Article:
THE CITY REBORN FROM THE ASHES OF AMERICA'S MOST DISASTROUS FOREST FIRE
Tales from the old-timer
Issue Date: July 31, 2014
By Jane Thibodeau Martin,
daughter of the Old-Timer
We live in Oklahoma but most of the people we love are in Wisconsin, so for the 14 years weve lived here weve made at least 100 trips back and forth. We do fly several times a year, but often driving is more practical. We have a tendency to need to haul something up or down, and bringing nearly anything onto a plane is a royal hassle these days. And we love traveling with our two big dogs, so often its into the truck, and onto the interstate.
The worst thing about the driving trip is how time-consuming it is. Despite Interstate driving speeds of 75 mph in many stretches, its still 16 hours of wheels-turning time, plus the time of any stops we make to go from Bixby to Marinette. That means if we take a week of vacation, well spend the equivalent of four 8-hour vacation days inside the car. Any of you who know me well can picture how nicely I tolerate sitting still for that long. Just ask my husband.
My topic this week is something Ive become a subject matter expert on - interstate restrooms. Restroom stops are necessitated by the amount of caffeine we consume to keep alert, while fending off drivers using their cell phones and performing other odd jobs while driving. That, and the absolute need to walk around a little bit every few hours.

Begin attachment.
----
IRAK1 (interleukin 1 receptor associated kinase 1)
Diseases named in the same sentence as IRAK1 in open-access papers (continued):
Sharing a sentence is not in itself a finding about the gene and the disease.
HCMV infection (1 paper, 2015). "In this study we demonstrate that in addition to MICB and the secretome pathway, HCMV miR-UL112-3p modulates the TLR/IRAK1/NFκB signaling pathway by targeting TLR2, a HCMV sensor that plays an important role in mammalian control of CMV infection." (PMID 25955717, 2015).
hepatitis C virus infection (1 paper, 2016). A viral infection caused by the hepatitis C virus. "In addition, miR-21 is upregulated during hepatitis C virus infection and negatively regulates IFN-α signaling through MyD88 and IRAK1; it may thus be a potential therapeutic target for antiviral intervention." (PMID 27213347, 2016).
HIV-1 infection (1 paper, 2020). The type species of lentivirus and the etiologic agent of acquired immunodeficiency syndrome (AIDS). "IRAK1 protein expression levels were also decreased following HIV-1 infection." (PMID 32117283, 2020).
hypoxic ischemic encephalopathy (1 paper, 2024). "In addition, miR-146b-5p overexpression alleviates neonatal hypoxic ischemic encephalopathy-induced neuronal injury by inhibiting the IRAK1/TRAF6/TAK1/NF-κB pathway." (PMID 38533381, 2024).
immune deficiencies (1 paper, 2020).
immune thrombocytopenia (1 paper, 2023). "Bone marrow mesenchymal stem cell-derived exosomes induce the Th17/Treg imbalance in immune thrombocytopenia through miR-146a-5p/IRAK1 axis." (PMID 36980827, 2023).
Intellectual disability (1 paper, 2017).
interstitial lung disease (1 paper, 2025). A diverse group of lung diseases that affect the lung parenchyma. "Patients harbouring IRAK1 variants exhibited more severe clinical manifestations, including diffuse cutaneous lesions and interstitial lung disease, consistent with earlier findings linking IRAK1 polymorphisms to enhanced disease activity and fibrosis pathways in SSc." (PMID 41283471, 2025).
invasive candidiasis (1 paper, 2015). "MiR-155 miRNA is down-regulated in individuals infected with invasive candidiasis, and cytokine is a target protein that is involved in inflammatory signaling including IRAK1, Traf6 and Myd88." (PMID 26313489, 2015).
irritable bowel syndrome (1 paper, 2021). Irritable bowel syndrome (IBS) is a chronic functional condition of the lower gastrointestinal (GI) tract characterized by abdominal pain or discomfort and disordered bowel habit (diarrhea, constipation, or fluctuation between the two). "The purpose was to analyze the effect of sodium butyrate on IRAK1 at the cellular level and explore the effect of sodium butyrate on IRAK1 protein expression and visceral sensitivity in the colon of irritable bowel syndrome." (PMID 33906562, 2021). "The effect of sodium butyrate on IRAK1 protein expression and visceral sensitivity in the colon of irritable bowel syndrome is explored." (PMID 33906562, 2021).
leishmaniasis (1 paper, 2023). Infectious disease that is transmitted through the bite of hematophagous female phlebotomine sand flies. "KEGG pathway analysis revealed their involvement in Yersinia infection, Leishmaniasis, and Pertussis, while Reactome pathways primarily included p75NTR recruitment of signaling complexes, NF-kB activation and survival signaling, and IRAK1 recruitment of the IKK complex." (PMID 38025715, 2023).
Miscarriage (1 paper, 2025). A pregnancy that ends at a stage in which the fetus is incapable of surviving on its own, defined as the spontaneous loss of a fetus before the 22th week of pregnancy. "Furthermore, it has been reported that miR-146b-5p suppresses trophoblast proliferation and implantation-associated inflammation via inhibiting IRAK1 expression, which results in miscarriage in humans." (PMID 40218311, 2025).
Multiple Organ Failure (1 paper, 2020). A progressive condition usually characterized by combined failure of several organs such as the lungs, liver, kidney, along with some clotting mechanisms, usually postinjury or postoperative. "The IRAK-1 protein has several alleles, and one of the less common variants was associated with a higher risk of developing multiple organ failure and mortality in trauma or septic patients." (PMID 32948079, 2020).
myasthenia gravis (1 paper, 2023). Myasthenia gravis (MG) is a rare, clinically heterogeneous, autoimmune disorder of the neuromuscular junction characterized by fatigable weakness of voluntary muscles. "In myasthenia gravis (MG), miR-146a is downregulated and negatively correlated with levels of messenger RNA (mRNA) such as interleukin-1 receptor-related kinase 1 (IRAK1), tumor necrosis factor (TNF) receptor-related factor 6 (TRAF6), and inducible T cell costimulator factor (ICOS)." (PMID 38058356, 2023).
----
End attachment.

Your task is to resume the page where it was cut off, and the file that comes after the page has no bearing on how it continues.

There are roadside public rest stops in many states. You can tell a lot about a state by how well they are able to maintain these stops. After all, they require taxpayer money, and thats a tight commodity these days. Some of the stops are clean, well landscaped, and have appreciated amenities like recycling containers, dog walks and vending machines. Others are dirty, stinky and not well maintained as measured by empty soap dispensers or paper dispensers. A few we have learned to avoid altogether. Oklahoma rest stops are nothing to brag about, I can tell you.
The other option is taking an exit to a gas station or restaurant. You can usually count on a clean facility at a McDonalds - less so, sometimes much less so, at non-franchise establishments. I have on occasion walked back out, electing to wait a few more hours rather than deal with the unsanitary conditions. Interstate restrooms get extremely heavy use, and some of them show it.
Because of the requirement (a good one) for handicapped accessible facilities some older establishments have created one large and one small stall where there used to be two equal-sized stalls. While appreciating the need to do so, I hate it when I have to literally climb onto the toilet to get the door shut behind me in the cramped non-handicapped stall. I have no idea what larger people do - it would be impossible for some to even squeeze into the area.
Keeping restrooms clean in the face of such heavy utilization is tough - but my pet peeve is all those hot air hand dryers. You need a long time to truly get your hands dry - and then you have to touch the nasty door handle to get back out. Best keep a bottle of hand sanitizer in your purse at all times.
Finally, its always interesting what you will see in there. Barefoot people - really, walking on those filthy floors barefoot? People eating food. Yuck. Someone sitting on the floor clipping their nails. Someone who changed their infant and left the diaper on the counter.
Makes you really, really appreciate your bathroom at home. My favorite trips are those where we bring our camper. I can opt out of the interstate restrooms all together.